“The deadliest thing about marijuana is the fact the police or illegal cartels will kill you over it,” Justin Strekal, the political director for advocacy group NORML, told The News Station. “There is no second deadliest thing about marijuana because the substance by itself is not deadly.”
Marijuana is NOT a Cure-All
We’ve also seen the claims on the other side. To be clear: Cannabis products do not heal you, me or anyone from coronavirus. Sadly, we need to even type those words. Only because bad actors are playing with fire in this new and growing, if misunderstood and oft misrepresented, industry.
As the coronavirus pandemic took root, some people on social media fanned a myth: Cannabis as a Covid cure. It’s not. The World Health Organization reports smoking cannabis could actually be harmful to those with coronavirus.
CBD companies even claimed their products could heal people from coronavirus. They were sent stern warning letters from the Food and Drug Administration, because CBD does not cure COVID-19. New York’s attorney general also had to get involved with an abusive and lying company in the Empire State.
Gateway to Hell or Heavenly Highway?
Marijuana isn’t a gateway drug. The Centers for Disease Control (or CDC) dismisses such claims, even as it says more research is needed. Still, the myth persists, especially in Washington.
But you wouldn’t know cannabis use isn’t your ticket to heroin or meth from listening to many prominent members of the nation’s political class, including presidential candidate Joe Biden.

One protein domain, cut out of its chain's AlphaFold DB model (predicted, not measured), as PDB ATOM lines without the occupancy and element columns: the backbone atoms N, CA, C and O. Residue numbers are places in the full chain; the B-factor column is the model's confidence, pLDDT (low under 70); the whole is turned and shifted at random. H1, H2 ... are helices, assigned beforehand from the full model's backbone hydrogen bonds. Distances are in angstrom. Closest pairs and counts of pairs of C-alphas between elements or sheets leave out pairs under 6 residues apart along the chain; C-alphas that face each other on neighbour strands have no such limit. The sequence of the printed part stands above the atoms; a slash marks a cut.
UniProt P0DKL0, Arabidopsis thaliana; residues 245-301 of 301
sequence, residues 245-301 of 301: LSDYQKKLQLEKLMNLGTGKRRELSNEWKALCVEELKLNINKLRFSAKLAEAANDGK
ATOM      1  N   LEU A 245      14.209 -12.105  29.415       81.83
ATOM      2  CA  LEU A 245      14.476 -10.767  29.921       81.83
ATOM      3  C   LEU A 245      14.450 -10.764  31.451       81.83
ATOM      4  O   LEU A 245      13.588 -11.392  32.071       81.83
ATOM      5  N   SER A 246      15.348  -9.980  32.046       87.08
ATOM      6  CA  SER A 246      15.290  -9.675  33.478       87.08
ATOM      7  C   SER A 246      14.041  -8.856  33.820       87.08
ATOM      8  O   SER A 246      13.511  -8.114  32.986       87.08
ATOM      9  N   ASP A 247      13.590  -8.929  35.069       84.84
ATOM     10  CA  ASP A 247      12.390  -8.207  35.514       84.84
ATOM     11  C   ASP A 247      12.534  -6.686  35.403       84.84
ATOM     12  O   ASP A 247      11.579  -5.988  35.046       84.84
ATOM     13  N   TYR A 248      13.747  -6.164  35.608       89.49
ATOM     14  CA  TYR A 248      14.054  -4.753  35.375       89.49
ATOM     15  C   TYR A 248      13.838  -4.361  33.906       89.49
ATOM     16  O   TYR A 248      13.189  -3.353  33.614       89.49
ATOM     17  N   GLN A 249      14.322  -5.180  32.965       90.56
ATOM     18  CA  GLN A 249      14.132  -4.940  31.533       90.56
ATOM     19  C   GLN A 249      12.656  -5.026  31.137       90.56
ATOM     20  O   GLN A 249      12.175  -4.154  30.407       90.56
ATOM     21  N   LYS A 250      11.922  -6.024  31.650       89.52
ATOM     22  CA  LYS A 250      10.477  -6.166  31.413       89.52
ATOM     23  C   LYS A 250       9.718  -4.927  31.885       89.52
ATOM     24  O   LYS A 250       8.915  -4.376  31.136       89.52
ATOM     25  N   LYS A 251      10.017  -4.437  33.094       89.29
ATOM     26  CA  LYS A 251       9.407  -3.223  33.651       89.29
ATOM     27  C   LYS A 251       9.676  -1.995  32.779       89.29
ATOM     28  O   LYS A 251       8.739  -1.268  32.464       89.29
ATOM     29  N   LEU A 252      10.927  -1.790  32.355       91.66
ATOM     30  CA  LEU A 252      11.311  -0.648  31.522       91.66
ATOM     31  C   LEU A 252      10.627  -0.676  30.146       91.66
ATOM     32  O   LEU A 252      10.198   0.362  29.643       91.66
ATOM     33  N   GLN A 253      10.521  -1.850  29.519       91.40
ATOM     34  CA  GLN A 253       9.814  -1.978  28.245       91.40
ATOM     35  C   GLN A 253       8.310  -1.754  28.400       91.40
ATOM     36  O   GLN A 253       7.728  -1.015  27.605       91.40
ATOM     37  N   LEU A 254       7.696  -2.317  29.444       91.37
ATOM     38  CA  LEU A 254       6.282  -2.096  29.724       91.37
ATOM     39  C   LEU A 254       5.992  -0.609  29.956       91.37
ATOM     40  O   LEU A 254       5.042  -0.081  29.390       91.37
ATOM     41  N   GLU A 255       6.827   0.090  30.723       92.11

The former Delaware senator and chair of the Senate Judiciary Committee — the one charged with overseeing the scourge of mass incarceration plaguing America — didn’t just think it. He said it in a live nationally televised debate during the Democratic primary.
Even though Biden’s an old dog, he learned a new trick quickly and ran the comment back.
But the thinking persists. Just this week freshman US Rep. Bob Good, a Republican from Virginia, espoused the same myth in an official letter to his governor.
“Marijuana is often the ‘gateway’ drug,” Good wrote, “and its legalization will increase experimentation with it and other drugs. Surely, we can all agree that facilitating more Virginians trying and using addictive, behavior-altering, recreational drugs is not good for individuals or the Commonwealth as a whole.”
If only lawmakers knew where to turn for scientific research. Poor, neglected and downtrodden CDC.
Not Your Parent’s Marijuana?
A stealthy campaign by the anti-cannabis group SAM — technically, Smart Approaches to Marijuana — to cap the level of THC (the stuff that makes us high) in marijuana products nationwide is picking up steam.
“A lot of the arguments I’ve made over the past few years is that,” Rep. Andy Harris, a Republican from Maryland, told The News Station earlier this week, “the marijuana that we’re seeing grown now is very different from the one that was grown 30-40 years ago — much higher in THC content.”